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I read about how PIR sensor works. It is written that it has two slots that convert IR energy to electrical voltage pulses. The working principle is to diff between the two slots and when the differentiation is not zero it is means that new object(human) has just entered the field of view (FOV).

If I am sitting and NOT moving in right edge of the FOV I assumed the diff will always gives non-zero at after the diff-amp and thus the sensor's output will be HIGH even if I am not moving. I try it but the sensor didn't signal HIGH. It doesn't matter if I am not-moving in the right edge nor the left edge.

My question is why? Why if I am constantly giving high energy to one part(slot) of the sensor it is not constantly trigger the alert?

Data sheet can be found here

Thanks, Daniel

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  • \$\begingroup\$ Welcome to EE.SE. Please add a link to the datasheet of the PIR you are using so we can investigate how it works. Otherwise the answers you receive will be partial guesses. \$\endgroup\$ – Transistor Aug 6 '17 at 8:50
  • \$\begingroup\$ mpja.com/download/31227sc.pdf \$\endgroup\$ – Daniel_ee571 Aug 6 '17 at 9:06
  • \$\begingroup\$ Always add the links into your question so that readers don't have to trawl the comments to find the relevant data. \$\endgroup\$ – Transistor Aug 6 '17 at 9:12
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I read about how PIR sensor works. It is written that it has two slots that convert IR energy to electrical voltage pulses.

Usually there is a largish sensor with a prismatic lens in front. This creates weak and strong zones of sensitivity.

enter image description here

Figure 1. PIR sensor sensitivity zones.

The working principle is to diff between the two slots and when the differentiation is not zero it is means that new object(human) has just entered the field of view (FOV).

Yes, or the incident sunlight has changed - a cloud has moved and the room suddenly heats up.

If I am sitting and NOT moving in right edge of the FOV I assumed the diff will always gives non-zero at after the diff-amp and thus the sensor's output will be HIGH even if I am not moving. I try it but the sensor didn't signal HIGH. It doesn't matter if I am not-moving in the right edge nor the left edge.

My question is why? Why if I am constantly giving high energy to one part(slot) of the sensor it is not constantly trigger the alert?

Most of these sensors have amplification, logic and timers built in. You do not get a signal directly from the sensor. It has been processed before you see it.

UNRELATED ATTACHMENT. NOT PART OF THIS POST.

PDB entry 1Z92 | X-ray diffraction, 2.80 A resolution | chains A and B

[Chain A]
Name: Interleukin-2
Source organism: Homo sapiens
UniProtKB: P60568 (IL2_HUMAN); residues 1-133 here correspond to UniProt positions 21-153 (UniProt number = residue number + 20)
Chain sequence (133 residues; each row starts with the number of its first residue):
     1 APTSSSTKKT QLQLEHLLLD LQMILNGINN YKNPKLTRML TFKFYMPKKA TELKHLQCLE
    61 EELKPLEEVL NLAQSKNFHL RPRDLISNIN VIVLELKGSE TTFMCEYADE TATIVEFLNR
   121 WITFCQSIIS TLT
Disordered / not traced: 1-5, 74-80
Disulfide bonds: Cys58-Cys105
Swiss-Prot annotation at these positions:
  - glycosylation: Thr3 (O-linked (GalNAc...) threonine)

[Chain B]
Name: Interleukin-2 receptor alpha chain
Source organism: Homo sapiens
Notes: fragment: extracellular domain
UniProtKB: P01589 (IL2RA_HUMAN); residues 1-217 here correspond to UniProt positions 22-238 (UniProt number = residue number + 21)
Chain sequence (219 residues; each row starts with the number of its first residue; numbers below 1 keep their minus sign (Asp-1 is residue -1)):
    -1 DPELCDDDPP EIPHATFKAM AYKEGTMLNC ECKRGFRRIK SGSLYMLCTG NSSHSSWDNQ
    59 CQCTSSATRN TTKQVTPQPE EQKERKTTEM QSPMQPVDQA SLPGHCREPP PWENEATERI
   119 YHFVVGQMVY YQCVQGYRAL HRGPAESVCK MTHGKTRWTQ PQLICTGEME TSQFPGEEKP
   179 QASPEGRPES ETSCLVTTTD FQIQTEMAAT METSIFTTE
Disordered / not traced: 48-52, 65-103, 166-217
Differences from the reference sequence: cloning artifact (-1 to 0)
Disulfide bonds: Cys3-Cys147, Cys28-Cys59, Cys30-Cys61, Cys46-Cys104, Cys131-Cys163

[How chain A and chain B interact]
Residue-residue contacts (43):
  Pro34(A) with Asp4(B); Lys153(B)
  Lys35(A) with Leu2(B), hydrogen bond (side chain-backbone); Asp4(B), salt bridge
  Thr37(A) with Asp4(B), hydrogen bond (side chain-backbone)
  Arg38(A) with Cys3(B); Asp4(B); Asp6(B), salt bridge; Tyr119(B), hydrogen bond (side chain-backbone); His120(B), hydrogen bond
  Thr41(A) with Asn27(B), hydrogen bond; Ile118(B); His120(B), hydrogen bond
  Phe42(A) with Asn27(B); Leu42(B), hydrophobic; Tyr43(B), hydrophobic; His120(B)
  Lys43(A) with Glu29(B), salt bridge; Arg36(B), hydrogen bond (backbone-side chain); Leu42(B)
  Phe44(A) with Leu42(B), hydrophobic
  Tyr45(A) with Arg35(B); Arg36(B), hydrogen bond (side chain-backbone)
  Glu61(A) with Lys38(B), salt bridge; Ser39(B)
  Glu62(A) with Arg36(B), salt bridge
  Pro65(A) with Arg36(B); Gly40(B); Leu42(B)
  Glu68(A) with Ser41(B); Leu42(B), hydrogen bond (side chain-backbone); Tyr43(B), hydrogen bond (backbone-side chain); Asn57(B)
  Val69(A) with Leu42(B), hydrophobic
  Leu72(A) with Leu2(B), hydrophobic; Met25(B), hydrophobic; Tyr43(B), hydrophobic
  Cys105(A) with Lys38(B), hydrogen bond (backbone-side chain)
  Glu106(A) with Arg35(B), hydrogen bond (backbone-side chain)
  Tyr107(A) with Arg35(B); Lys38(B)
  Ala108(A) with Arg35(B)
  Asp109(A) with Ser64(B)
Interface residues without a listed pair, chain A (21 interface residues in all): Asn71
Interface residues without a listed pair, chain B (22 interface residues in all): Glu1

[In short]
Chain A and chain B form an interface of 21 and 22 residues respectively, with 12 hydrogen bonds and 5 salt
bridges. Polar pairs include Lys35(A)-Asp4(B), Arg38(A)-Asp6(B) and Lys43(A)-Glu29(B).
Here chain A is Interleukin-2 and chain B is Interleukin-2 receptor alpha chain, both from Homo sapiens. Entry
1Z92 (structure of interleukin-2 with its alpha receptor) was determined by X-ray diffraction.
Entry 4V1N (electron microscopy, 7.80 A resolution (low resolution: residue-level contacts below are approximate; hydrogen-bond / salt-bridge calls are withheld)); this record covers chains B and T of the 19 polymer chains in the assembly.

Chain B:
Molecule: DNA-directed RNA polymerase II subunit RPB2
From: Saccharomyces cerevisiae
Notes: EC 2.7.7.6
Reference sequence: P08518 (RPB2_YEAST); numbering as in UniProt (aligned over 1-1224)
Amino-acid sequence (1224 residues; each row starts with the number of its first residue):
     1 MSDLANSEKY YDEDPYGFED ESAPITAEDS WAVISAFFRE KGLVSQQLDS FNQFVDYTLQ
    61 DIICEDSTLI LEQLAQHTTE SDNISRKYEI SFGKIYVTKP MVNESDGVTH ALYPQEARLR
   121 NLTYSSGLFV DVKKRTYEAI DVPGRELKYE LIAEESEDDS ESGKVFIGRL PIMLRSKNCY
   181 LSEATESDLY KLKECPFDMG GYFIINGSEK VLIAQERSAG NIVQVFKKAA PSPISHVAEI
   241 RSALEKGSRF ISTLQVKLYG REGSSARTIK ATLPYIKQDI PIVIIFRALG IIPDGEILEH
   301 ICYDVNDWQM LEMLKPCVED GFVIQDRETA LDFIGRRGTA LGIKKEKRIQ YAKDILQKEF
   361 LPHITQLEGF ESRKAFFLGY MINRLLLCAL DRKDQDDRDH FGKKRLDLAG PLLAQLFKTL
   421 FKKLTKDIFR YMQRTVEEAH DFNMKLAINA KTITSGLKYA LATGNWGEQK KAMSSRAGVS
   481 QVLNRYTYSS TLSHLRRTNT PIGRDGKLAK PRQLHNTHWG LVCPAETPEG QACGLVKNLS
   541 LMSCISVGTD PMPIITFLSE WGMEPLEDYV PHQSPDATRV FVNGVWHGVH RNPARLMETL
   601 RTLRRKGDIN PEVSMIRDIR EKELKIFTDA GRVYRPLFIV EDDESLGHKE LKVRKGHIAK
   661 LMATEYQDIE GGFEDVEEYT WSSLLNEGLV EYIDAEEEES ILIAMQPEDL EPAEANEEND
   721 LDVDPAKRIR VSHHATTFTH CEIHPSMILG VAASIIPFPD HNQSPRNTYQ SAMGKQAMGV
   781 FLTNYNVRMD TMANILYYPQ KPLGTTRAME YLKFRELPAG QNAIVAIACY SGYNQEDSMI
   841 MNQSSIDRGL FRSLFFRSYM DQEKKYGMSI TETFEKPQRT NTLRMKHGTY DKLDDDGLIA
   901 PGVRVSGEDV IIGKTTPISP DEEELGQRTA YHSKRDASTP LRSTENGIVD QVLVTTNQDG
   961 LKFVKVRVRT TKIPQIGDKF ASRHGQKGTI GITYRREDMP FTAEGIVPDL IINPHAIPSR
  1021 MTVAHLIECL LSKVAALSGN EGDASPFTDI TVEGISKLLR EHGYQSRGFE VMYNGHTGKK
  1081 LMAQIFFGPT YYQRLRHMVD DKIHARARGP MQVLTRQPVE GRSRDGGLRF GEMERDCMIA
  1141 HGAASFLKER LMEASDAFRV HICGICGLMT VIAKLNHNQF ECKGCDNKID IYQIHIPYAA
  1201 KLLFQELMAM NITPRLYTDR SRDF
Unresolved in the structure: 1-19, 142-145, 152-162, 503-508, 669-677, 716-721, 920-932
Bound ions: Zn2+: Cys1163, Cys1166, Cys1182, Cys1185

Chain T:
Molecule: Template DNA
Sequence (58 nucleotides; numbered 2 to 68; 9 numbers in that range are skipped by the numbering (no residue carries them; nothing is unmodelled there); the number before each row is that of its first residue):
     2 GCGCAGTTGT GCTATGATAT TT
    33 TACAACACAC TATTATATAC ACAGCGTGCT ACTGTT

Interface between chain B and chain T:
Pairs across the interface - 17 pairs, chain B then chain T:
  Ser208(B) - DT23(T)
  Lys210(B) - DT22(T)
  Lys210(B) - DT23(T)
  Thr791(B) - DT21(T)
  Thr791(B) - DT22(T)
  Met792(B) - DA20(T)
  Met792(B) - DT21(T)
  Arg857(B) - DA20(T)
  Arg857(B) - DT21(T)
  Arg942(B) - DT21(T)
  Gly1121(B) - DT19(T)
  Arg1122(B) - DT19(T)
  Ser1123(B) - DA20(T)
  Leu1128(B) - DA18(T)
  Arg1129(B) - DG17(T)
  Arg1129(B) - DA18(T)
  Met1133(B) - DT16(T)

The Adafruit website explains some of the triggering options available on their modules. In particular pay attention to the 'triggering' and 'non-retriggering' modes.


From the HC-SR501 datasheet datasheet:

  • Triggered in two ways: (jumper selectable):

    • non-repeatable trigger: the sensor output high, the delay time is over, the output is automatically changed from high level to low level;
    • repeatable trigger: the sensor output high, the delay period, if there is human activity in its sensing range, the output will always remain high until the people left after the delay will be high level goes low (sensor module detects a time delay period will be automatically extended every human activity, and the starting point for the delay time to the last event of the time).
  • With induction blocking time (the default setting: 2.5s blocked time): sensor module after each sensor output (high into low), followed by a blockade set period of time, during this time period sensor does not accept any sensor signal. This feature can be achieved sensor output time “and” blocking time “interval between the work can be applied to interval detection products; This function can inhibit a variety of interference in the process of load switching. (This time can be set at zero seconds – a few tens of seconds).
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The sensor uses pyroelectric materials for detecting infrared radiation. These materials generate a voltage only when heated or cooled. Therefor a constant radiation even if different from the "reference" radiation does not set the differential amplifier HIGH.

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  • \$\begingroup\$ you are right. I asked my professor in my faculty and she said as you \$\endgroup\$ – Daniel_ee571 Aug 6 '17 at 13:31
  • \$\begingroup\$ you are right. I asked my professor in my faculty and she said as you \$\endgroup\$ – Daniel_ee571 Aug 6 '17 at 13:31
  • \$\begingroup\$ Not sure why my post is downvoted \$\endgroup\$ – Nejc Deželak Aug 6 '17 at 15:53

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